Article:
The General Data Protection Regulation (GDPR) that was passed in 2016 becomes enforceable on 25 May 2018. The legislation strengthens the use of data and its security in order to enhance your privacy rights. This page attempts to provide a brief overview of some of the processes UNIQ adopts to ensure your data is used appropriately.
Under principle 5 of the Information Standards Principles, we only store data where it is a) required for the selection of applicants to a UNIQ activity, or b) to enable us to accurately track applicants for research purposes. The length of time we retain data for depends on its use for selection or research. We hold no data longer than 10 years, and the majority of an applicants data is removed completely within 5 years or less. We review our data retention policies every four months.
In order for UNIQ to ensure it is in compliance with the GDPR we have closely looked at all agreements digitally signed by applicants since we began operations in 2010. In cases where we may wish to contact specific applicants in the future, and believe there is ambiguity in our wording to allow us to do this, we will contact them to gain consent to store their email.
Understanding how we use your data
In simply terms, we will hold more data about you if you are successful to a UNIQ related activity , than if you are not. Some of this information is necessary for the successful running of the activity (ie dietary requirements) but other information is retained for a specific length of time that enables us to accurately track you through the higher education process. (ie. your address or email).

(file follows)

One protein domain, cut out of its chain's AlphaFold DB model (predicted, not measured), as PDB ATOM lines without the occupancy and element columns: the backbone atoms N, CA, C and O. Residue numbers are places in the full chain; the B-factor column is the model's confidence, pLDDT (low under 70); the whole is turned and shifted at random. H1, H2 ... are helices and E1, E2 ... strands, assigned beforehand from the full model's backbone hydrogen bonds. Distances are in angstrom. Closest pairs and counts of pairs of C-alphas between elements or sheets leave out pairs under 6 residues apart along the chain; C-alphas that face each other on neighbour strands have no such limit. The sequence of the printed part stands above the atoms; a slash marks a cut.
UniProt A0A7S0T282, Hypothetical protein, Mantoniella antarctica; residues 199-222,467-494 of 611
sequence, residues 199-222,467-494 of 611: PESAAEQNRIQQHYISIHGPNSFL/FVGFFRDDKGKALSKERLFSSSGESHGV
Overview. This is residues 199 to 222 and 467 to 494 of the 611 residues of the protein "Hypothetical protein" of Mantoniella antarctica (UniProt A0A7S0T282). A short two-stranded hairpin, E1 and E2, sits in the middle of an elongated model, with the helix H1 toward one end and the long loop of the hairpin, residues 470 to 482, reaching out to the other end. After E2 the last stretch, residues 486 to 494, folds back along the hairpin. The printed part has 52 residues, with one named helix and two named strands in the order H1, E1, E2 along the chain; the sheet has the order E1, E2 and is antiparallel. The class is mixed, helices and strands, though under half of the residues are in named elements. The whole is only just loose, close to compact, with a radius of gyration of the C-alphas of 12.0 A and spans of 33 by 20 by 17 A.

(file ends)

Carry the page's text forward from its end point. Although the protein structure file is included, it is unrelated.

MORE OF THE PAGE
Why do you track individuals?
UNIQ is a programme with yearly operating costs of over £1,000,000 and we must determine if it is the correct way to spend this money by carefully evaluating impact and whether it is meeting our intended targets. . To do this we track applicants and participants through a higher education application cycle. In the first instance we need to know how many students apply and how successful they are in their application, then we look at data for each applicant to determine common trends that can then impact how we run future opportunities, or assist us with adapting our selection criteria. An example of this took place during 2016 when we changed our selection criteria, using data from previous years, we were able to determine risks and benefits to lowering the academic criteria. We would not have able to achieve this without the necessary tracking in place.